For all the issues presented by the Jekyll and Hyde story, can we rely on Abbott and Costello for a solution? No. But 1953's Abbott and Costello Meet Dr. Jekyll and Mr. Hyde is no waste of time though you'd be better off watching Abbott and Costello Meet Frankenstein. Their Jekyll and Hyde film is in many ways a less imaginative retread of that 1948 film. It's naturally a more simplistic take on Jekyll and Hyde but Boris Karloff in the role does manage to make it interesting and there are some weird undercurrents in the movie's commentary on women's rights.
The story, set in the Edwardian era, begins with a demonstration from women's suffragettes led by the film's lead female character, Vicky (Helen Westcott). Any thought that the film is putting forth a sincere feminist point of view is quickly dashed when the women segue into a can-can routine.
Like a lot of films featuring well known comedy teams from the period, Abbott and Costello Meet Dr. Jekyll and Mr. Hyde feels obliged to include a foreground romance between two straight, in the comedic sense, leads. We're introduced to the male lead first, Bruce (Craig Stevens), who remarks off-handedly to an itinerant drunk that he doesn't believe women should get the vote, something that undercuts the sense of sincerity in his efforts to woo Vicky as he pledges his full support for her cause.
Is the film condemning his hypocrisy or is it slyly nodding and winking at the fellas in the audience, essentially telling them how to deceive women? The filmmakers likely didn't want the audience to be sure of the intention, more in the interest of attracting the widest audience possible than for any provoking ambiguity. But it's interesting how this dynamic is paralleled in Jekyll when we meet him.
Played by Boris Karloff, he's for the most part a much more obvious hypocrite in this film than in earlier incarnations. He rationalises murders--saying his first victim had to die because he was an obstacle to his research which would ultimately benefit humankind--and also washes his hands of them, insisting they were committed by Hyde, not Jekyll, even though he takes the potion with the clear motive of knocking off another such obstacle. This might have been just simplistically broad except, in a cab ride with Vicky and Bruce, Karloff really sells a soliloquy on sorting out human nature so there can be peace on Earth. There's a sadness and wistfulness in Karloff's delivery that suggests this was his real dream at one point and he himself doesn't consciously realise how far he's strayed.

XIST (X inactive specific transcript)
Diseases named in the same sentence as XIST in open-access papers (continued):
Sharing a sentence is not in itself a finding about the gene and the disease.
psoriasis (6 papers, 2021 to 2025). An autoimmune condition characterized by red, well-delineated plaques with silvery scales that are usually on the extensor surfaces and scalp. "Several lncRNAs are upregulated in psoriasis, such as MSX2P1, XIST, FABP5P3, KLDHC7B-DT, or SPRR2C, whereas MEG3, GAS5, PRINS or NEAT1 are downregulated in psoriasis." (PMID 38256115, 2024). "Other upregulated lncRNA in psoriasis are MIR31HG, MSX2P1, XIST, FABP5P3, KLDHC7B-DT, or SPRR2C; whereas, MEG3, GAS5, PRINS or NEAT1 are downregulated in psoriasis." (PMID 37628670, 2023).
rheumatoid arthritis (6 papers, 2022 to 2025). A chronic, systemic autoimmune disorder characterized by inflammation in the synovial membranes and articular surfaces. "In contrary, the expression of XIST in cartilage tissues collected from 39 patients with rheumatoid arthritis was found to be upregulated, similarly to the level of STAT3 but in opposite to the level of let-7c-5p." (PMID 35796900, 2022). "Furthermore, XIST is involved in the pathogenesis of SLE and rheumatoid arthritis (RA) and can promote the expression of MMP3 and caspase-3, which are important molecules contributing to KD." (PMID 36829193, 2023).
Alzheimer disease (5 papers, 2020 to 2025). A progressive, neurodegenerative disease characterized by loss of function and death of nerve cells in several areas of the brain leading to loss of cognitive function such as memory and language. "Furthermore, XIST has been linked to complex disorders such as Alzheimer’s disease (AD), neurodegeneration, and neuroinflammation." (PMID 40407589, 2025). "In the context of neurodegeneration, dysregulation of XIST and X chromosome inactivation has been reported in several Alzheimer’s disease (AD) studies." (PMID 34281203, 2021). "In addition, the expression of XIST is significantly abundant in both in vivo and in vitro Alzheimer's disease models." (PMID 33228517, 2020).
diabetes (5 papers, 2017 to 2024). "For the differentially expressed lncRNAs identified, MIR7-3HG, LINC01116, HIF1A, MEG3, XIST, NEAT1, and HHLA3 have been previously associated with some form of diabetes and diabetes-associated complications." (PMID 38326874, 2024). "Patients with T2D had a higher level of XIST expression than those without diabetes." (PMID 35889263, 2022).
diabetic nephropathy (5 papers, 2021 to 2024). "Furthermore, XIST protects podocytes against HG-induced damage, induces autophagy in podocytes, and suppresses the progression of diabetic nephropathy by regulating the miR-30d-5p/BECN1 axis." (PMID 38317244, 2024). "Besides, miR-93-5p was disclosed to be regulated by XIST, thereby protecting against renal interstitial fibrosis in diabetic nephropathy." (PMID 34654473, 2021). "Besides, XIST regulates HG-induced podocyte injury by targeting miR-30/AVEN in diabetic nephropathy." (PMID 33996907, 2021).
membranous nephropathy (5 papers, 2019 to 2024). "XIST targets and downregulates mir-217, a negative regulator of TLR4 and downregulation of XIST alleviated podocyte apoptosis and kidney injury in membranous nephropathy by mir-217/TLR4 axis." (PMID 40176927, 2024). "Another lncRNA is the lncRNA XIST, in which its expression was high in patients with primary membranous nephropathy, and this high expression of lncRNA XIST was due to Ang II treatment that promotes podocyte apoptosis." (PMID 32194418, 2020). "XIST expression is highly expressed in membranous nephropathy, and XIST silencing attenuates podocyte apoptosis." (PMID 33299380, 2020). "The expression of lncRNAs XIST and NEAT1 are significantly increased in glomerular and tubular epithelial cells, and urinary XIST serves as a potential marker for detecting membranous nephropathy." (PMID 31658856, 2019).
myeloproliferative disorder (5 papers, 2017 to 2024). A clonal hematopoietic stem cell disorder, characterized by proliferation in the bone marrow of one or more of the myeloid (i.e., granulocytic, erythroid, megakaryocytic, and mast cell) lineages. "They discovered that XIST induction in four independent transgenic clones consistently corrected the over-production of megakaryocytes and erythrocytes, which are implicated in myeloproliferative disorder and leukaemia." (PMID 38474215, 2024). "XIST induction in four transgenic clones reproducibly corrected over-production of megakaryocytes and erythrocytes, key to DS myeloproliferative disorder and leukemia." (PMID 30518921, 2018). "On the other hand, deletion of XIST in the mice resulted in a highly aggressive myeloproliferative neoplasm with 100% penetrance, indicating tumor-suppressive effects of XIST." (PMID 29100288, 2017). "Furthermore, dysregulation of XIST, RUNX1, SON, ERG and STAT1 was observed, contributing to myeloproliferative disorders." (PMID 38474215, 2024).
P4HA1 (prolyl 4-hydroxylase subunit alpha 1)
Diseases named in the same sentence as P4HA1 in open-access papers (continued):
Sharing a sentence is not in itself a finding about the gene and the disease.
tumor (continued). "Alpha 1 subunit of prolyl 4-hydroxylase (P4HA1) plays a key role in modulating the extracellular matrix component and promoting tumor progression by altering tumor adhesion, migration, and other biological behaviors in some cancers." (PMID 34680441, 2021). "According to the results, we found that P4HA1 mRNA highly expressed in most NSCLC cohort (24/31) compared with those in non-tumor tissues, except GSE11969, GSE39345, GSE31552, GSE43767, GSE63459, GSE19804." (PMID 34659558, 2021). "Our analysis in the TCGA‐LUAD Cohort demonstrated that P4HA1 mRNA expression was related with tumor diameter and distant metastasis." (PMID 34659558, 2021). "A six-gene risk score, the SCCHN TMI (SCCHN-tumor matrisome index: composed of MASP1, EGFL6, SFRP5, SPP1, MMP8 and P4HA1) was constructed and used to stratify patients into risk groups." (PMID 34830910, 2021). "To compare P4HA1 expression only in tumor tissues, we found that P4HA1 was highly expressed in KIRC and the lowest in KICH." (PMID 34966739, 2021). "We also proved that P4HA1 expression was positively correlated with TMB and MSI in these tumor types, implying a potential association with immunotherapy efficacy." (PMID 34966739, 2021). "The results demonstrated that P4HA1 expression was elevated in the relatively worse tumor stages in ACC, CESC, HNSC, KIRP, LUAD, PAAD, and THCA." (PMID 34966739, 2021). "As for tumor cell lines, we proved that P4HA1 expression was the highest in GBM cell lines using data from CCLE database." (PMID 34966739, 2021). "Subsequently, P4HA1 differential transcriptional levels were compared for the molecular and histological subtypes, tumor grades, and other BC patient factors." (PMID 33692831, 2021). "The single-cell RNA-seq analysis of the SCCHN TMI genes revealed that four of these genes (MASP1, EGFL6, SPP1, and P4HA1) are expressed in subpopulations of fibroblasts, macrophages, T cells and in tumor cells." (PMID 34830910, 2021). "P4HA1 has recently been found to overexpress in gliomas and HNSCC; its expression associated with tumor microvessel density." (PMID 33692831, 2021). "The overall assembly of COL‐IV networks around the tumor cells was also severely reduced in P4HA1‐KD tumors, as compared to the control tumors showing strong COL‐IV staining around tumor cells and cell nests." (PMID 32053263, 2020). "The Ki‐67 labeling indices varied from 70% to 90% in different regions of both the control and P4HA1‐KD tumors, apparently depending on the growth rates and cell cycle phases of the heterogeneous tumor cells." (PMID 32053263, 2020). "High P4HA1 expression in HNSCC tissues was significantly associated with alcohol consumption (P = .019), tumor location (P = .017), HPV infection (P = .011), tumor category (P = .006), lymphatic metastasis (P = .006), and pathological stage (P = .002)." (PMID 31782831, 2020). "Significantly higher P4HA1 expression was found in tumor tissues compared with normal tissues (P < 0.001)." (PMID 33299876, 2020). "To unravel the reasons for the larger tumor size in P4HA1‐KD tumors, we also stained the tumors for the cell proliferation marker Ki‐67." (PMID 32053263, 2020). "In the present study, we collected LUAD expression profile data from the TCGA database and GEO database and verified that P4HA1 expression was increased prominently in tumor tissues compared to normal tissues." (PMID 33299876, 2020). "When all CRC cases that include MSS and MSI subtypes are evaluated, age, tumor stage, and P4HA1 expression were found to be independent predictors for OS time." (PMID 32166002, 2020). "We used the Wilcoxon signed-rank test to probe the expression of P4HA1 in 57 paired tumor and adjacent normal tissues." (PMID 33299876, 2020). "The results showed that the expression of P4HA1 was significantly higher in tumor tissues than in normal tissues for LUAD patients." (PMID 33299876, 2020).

He's Vicky's guardian and he becomes angry when she and Bruce begin their romance. We learn that he had cared for her always with the desire to make her his wife eventually. Karloff shows more wisdom as a storyteller than this silly film may require in that he makes his superficial support for their relationship utterly convincing. This has the effect of making the revelation of his true feelings very creepy as well as a possibly unintended but very pointed commentary on patriarchy.
But of course most of the film focuses on a couple of American doofuses trying to earn a living as cops in London. Bud Abbott and Lou Costello play Slim and Tubby, a couple of guys fired from the police force after their poor handling of a brawl that erupts at the suffragette demonstration. There are a series of slapstick routines as they endeavour to capture Hyde in the hopes it'll get them their jobs back. This version of Hyde hearkens back to the wolf monster of the 1912 or 1931 versions, apparently in this case played by a stunt man instead of by Karloff.
In one of the more effective sequences, Tubby, after being injected with Jekyll's formula, turns into a giant mouse, leading to some exquisitely absurd business when he and Slim walk into a pub. They waste no opportunity for "man or mouse" dialogue.
Otherwise, there's a wax museum routine which is basically a repeat of the one in Abbott and Costello Meet Frankenstein and not a whole lot to remark on. But it's always nice to see Lou Costello.